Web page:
I sometimes think I was drawn to Africa by a chimpanzee. I met my wife, Chizo Okon, in the Accra Zoo, in Ghana, where she served as the surrogate mother for an orphaned chimpanzee.
I once took a photo of another chimp, this one orphaned by hunters in Cameroon who killed his mother. With the help of an American doctor and an armed soldier from Cameroon's army, we rescued this chimp, which we found staked to a post, sweating in the beating sun.
The chimp was the victim of two old technologies: the rifle and the chain saw. Loggers in the Congo basin need food. The hunters find them bushmeat. Together, a cycle of rationale incentives -- timber fetches money the world over and loggers must eat -- conspire to doom the species of animals that share more DNA with humans than any other.
New technologies are part of the campaign to save Africa's chimpanzees from extinction. At a protected sanctuary deep in the jungles of Cameroon, near the mighty Sanaga River, Dr. Sheri Speede protects some 50 chimpanzees of various ages. Electrified fences keep out wild chimps that might harass her own. Security cameras record human intruders. Advanced medical techniques enable Dr. Speede to provide birth control to the female chimps, so they don't bear babies in captivity. And various technologies -- from boats to cars and even the Exxon oil pipeline that runs near the sanctuary -- help her to reduce the abuses against the chimpanzees who remain in the forests near her.
Honestly, I am not much of an animal person. I've lived my whole in cities, surrounded by modern technologies seemingly designed for my comfort. In an African jungle, I constantly protect myself against malaria. I drink only boiled water. I eat only cooked food or fresh fruit. The idea of handling wild animals is ridiculous.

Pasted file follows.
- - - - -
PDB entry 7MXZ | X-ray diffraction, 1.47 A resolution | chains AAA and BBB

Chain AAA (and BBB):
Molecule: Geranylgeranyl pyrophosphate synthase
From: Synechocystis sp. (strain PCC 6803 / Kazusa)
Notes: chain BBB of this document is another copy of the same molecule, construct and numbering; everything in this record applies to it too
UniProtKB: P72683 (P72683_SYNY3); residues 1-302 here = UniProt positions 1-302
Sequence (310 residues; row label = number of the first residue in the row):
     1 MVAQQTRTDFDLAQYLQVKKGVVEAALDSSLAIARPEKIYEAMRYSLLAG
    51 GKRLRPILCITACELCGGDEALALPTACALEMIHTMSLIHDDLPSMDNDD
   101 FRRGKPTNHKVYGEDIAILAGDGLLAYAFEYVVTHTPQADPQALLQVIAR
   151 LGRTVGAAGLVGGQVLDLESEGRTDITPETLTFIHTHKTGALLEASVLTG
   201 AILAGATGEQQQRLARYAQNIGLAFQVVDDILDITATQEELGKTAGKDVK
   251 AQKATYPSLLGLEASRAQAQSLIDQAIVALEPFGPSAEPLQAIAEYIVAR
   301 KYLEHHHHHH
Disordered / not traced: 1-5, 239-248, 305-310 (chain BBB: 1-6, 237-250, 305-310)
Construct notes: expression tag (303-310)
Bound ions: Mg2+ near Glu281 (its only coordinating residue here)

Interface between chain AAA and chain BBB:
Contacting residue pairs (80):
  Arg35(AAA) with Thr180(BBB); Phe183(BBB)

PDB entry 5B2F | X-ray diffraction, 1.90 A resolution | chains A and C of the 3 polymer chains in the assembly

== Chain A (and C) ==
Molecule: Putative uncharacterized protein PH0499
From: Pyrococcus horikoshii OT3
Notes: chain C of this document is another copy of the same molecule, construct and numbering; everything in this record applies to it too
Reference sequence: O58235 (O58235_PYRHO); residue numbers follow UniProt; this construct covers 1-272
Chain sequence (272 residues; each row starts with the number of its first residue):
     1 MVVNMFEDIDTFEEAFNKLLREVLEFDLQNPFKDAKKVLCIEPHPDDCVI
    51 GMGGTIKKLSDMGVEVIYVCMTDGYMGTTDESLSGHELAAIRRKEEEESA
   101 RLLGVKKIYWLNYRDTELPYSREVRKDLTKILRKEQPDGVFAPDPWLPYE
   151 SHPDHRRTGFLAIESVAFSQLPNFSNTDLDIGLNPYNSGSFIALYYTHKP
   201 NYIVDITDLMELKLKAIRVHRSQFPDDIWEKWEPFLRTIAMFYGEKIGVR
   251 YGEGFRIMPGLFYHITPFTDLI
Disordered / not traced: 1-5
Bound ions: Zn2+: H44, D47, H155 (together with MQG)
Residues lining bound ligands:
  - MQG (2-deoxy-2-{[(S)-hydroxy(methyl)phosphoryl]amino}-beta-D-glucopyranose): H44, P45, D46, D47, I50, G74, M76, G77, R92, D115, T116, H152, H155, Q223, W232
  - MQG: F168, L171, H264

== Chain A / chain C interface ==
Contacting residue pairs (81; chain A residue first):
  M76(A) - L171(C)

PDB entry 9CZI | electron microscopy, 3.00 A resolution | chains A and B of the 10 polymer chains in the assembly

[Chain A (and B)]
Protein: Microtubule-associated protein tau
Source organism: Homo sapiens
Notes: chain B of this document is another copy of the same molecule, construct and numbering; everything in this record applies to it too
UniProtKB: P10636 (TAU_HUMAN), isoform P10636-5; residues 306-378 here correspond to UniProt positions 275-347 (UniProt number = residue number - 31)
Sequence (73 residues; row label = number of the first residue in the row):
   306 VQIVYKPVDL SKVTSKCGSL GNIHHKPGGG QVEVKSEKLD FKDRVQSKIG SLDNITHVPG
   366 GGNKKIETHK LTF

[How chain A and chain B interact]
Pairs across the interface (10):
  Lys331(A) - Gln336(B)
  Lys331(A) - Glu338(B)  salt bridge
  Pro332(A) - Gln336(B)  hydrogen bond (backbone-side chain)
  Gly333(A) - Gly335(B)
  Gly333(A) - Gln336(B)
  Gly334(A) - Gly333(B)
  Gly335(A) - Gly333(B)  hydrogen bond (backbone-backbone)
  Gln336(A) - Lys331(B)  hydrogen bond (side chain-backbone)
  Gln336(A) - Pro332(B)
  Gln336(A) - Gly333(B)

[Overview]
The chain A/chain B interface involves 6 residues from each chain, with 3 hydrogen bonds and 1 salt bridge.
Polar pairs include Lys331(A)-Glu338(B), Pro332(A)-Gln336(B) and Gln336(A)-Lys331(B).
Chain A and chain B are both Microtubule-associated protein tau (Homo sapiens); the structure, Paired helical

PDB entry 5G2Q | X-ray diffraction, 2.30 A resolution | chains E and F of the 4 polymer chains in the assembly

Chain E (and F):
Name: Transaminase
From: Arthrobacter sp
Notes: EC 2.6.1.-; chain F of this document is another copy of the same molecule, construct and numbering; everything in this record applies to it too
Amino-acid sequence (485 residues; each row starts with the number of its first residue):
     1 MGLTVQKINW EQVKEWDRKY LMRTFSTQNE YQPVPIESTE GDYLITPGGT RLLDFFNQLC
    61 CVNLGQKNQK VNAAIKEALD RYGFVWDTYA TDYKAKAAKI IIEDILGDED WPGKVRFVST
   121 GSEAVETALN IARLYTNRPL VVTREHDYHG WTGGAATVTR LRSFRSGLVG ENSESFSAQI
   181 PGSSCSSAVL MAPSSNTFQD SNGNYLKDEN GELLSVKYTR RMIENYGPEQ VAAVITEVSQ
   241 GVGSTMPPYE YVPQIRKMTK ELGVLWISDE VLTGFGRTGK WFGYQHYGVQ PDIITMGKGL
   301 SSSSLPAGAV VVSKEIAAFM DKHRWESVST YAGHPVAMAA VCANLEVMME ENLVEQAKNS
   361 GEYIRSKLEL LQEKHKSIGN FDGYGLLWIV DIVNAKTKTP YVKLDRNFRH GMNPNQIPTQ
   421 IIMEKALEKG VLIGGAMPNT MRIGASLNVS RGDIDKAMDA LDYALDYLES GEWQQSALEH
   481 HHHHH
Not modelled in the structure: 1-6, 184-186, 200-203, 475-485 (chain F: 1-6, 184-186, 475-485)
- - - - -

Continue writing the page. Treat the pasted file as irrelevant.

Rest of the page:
On the morning of the day we rescued this chimnpanzee, I prodded and cajoled Dr. Speede to drive 100 miles to check out a report we'd received of a baby chimp for sale. We drove for hours, the three of us in a battered truck, navigating bad roads and managing our worsening moods. In the final leg, we were carried across a wide river on a small ferry owned by the timber company. On the other side of the river, we stumbled on an hunters camp. When the soldier drew his gun, the hunters put down their machetes and rifles, and I released the frightened chimp.
He clung to me. Dr. Speede, in recognition of how I pestered her to attempt a raid, named the Great Ape after me. She calls him Zachary.
When we returned before nightfall to the sanctuary, I held the chimpanzee in my arms, showing him off to Dr. Speede's astonished co-workers. Proud of myself, I stood in awe of this animal's intelligence and grace -- until the moment he urinated all over me.
As I write these words, I sit in the comfortable Mermaid Inn of Menlo Park, California. I am not far from my current assignment -- helping a merry band of Finns, Swedes and Pakistanis, experienced journalists all, gain an introduction to both Silicon Valley and how American journalism cover innovation. The third day of our journey together is coming to an end, and I listen on my Ipod to the late Momo Wandel -- an extraordinary Francophone singer from West Africa -- groan out the first song from the Last King of Scotland soundtrack. When I think of the technological innovations spawned by Silicon Valley -- the very computer I write with, my new Iphone, even the magical badge that permits me to open the door to our office -- I am awed by the power of ingenious people to steadily improve ordinary life.
Yet the chimp pictured in my arms, so well protected by Dr. Speede, is a reminder of the fragility of our technological systems. How easily can human tools upset the mysterious balance of our world.
I hope the innovators of tommorrow can somehow restore that balance, if not for me, an old man, than at least for the generations that come after me. Can the youth of today somehow break out of the peculiar trap, whereby our tools enhance and diminish our humanity at the very same time?